The organization very much needed Pro Bowl lineman Kyle Long this season for an offense that certainly wasn’t going to live on the arm of Mike Glennon. Long was testy and combative during training camp, and “honestly I’ve been champing at the bit to get back,” he conceded, “but they’ve done a good job of pulling the reins a little bit and making sure that I understand that it’s a long season.”

Small things, not necessarily connected, but as Fox’s third season winds down, what his team shows will factor into decisions on his future. The Bears right now, after the Green Bay and Detroit losses effectively ended the “hope” part of their season, are entering that dreary phase of a year when effort will be critiqued as critically as performance.

The on-field results now will say something about character, Fox’s own and the collective one he has worked to instill since January 2015.

How to watch and/or stream the IHSA football state finals this weekend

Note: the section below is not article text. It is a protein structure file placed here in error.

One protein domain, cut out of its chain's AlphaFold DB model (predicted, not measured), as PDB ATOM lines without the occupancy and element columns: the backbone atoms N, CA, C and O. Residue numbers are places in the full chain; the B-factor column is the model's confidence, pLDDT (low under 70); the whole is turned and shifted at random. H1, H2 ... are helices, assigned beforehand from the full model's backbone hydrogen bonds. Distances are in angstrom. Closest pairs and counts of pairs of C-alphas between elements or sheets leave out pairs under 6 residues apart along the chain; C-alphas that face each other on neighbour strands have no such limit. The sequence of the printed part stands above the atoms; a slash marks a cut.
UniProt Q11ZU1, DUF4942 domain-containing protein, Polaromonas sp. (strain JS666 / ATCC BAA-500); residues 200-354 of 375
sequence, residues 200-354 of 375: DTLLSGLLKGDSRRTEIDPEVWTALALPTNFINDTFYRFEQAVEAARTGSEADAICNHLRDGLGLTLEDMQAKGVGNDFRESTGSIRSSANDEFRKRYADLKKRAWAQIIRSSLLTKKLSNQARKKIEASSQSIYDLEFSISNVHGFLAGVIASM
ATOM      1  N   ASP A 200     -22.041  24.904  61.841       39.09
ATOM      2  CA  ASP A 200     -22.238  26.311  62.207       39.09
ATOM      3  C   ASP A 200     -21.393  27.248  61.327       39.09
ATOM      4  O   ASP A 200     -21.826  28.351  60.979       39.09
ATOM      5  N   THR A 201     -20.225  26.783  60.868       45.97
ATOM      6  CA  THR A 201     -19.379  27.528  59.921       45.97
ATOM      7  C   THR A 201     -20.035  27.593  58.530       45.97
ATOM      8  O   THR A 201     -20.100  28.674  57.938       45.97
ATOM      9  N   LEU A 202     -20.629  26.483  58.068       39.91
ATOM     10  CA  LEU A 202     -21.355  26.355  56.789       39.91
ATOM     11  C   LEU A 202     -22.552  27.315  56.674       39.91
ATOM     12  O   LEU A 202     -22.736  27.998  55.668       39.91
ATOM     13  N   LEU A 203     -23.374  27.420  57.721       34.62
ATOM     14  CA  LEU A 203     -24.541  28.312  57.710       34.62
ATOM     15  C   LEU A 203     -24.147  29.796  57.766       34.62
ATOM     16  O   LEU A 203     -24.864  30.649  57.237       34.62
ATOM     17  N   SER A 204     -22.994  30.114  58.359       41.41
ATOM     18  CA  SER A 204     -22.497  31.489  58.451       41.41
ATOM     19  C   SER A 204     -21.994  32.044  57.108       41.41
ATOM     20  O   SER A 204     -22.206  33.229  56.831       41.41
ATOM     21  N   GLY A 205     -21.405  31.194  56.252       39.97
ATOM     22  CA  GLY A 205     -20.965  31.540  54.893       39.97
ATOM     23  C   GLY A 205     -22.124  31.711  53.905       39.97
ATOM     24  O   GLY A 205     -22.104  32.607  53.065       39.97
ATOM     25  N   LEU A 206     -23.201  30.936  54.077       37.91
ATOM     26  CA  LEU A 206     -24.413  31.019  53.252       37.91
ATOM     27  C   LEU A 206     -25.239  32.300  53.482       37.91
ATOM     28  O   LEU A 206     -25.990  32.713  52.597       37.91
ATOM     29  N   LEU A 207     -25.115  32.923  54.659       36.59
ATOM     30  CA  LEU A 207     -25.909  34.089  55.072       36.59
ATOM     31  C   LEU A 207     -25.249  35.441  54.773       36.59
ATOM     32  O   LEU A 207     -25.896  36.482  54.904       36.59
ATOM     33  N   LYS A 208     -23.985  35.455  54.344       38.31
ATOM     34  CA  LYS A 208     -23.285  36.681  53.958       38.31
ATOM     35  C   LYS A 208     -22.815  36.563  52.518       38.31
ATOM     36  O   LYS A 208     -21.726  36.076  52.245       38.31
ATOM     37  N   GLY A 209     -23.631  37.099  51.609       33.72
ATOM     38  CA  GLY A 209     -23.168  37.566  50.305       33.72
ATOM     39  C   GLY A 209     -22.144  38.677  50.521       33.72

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How to watch and/or stream the IHSA football state finals this weekend

It's Thanksgiving weekend, which among other things, means the IHSA football state finals are taking place.

NBC Sports Chicago has live coverage of the finals of all eight classes and is streaming every telecast, including surrounding pre/postgame coverage, to be made available to authenticated subscribers on NBCSportsChicago.com/WatchLive and via the NBC Sports app.

Check out the action taking place in Huskie Stadium in DeKalb, beginning at 10 a.m. on Friday with the Class 1A final and concluding Saturday night with the Class 8A final and a special recap edition of High School Lites following the final game. Highlights from each of the games will be available on our website throughout the weekend.